While for the most part I think travel bloggers are doing amazing things, it needs to be noted there are plenty of duds out there who are risking our reputation as a whole. Travel blogging is a baby in terms of media, and most of the time we all have to work together as ambassadors for the business, showing people that bloggers are both valuable and are worth investing in. Whenever I work with someone, I make a point to exceed expectations and do the best I possibly can in the hopes that it will open doors for both me and other bloggers in the future.
You get one bad egg, and it shuts many many doors for everyone. I know several bloggers who make promises to the moon and back to get the trip that they want and then don’t deliver. That is shady.
My advice – apart from always deliver what you promise, you should also OVERdeliver.
It’s also crucial to know your blog well enough that you can turn down opportunities that don’t fit with your brand.
Don’t be afraid to say no to something. Every single time, even now, when an opportunity comes my way I think long and hard about it. I normally ask myself a few questions like, would I pay for this out my own pocket? Am I happy to recommend it to my readers who trust me, and once it’s over, is it something I am still going to be excited to write and share, knowing how much time goes into that weeks or months down the road?
It’s easy to get caught up in the glamor of a free trip somewhere, but you have got to train your brain to think long term and really, really decide if it’s something that fits with your site.
Sometimes I see trips that fellow bloggers go on and I raise my eyebrows knowing it’s only going to end badly. Or global nomads who describe themselves as every possible niche hoping to get trips. Don’t be greedy!
My personal favorite is when I see bloggers describe themselves as being both budget and luxury travelers. GOOD JOKE, how does that work exactly? Please enlighten me.
I’ll tell you how it works, it’s that they’ll accept any type of accommodation or famil in exchange for a free trip somewhere or to get paid. If that doesn’t raise red flags and start alarm bells going off in your head as a reader, I don’t know what will.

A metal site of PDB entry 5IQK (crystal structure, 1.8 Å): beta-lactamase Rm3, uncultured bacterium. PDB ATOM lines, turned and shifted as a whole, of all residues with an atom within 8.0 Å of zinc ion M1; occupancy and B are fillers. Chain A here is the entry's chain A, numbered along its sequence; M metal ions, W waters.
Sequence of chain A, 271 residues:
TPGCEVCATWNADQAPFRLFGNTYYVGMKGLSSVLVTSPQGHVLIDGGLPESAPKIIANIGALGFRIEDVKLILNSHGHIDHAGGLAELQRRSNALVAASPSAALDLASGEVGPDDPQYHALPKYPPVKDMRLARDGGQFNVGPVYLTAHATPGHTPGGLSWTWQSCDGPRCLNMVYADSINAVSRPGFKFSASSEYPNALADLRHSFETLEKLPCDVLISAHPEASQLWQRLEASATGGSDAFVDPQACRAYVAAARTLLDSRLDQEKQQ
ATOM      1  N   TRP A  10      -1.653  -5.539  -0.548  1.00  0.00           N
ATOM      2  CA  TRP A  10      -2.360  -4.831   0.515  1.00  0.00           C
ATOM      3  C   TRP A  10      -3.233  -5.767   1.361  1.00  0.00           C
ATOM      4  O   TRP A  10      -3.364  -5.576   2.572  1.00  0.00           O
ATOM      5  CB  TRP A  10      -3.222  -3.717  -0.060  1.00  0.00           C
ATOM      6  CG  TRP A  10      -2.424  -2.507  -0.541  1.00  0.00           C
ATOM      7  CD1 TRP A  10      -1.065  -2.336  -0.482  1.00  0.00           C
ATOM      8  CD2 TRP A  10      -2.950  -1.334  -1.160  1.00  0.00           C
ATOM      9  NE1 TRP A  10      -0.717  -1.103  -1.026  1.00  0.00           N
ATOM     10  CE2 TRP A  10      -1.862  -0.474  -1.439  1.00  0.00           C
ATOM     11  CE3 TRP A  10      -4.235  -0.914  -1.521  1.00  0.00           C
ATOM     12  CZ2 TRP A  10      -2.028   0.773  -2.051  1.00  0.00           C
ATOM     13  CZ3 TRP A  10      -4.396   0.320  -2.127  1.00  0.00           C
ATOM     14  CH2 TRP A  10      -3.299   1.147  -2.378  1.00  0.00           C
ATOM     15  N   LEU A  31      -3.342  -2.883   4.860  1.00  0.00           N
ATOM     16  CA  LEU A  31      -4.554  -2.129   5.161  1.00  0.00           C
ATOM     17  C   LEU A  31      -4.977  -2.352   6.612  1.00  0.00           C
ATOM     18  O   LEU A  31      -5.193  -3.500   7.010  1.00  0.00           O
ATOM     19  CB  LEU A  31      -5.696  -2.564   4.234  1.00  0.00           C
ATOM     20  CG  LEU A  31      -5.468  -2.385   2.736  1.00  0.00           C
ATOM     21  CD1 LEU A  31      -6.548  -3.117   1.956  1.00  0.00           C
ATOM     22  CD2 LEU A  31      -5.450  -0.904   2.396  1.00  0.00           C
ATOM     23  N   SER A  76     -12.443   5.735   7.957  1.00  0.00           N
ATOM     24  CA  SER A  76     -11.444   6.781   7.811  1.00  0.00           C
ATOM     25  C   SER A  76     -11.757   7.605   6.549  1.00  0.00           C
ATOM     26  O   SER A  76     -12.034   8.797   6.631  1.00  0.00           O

That is NOT having integrity or being ethical.
It’s also important to think ethically. Many times a brand or destination is relying on you to deliver something. If you know it’s the wrong fit and you are not going to be reaching the people they hope you are, it’s your responsibility to man up and say no. Don’t be selfish and just focus on the freebies and perks.
Personally, I turn down at least half of the things I get invited on because they are not a good fit. I am also really picky and I prefer to plan out my own trips, even if that means paying out of my own pocket. Cruising the Caribbean? My god, can you imagine? I would kill every one the ship within 24 hrs!
I also always think about the return. Do our values line up?
I honestly couldn’t live with myself if I was being deceptive with a brand in order to get something in return. Many of the people I work with are small business owners taking a chance on working with a blogger. I want to make sure they not only get a return on their investment and have trust in me, that they get even more than they were expecting. I not only take an active interest in promoting them correctly BUT also that other people stand up and take notice!
Don’t have a blog yet? Check out my post on 10 Tips for Starting a Kickass Travel Blog. Let me help you on your way!
10. Produce good content
Finally, my best and most important tip for last. Write good shit.
While there are so many tips and hacks out there to help you improve your travel blog, at the end of the day, great content speaks for itself and is the best way to judge success.
About a year ago I decided to focus less and less on SEO, link exchanges and optimization and other nitty gritty details in blogging, and put all of my effort into improving my writing, coming up with new and creative ideas and projects and in general producing top-notch stories.
Also space out your sponsored content, and write things that have no ties to press trips frequently.
Every time I sat down to write and come up with a story, I would ask myself, “now how can I make this even better?”
Don’t become complacent – a lot of top travel bloggers have become complacent this past year, depending on their reputation and numbers to get them where they want to go. Let me tell you a secret – that means there are places for you, up and coming bloggers to fill in.
While my blog could certainly be more flash, the results of my efforts are clear in my audience and my traffic. At the end of the day people respond to quality content, and if that’s where you put your efforts, I promise it will pay off.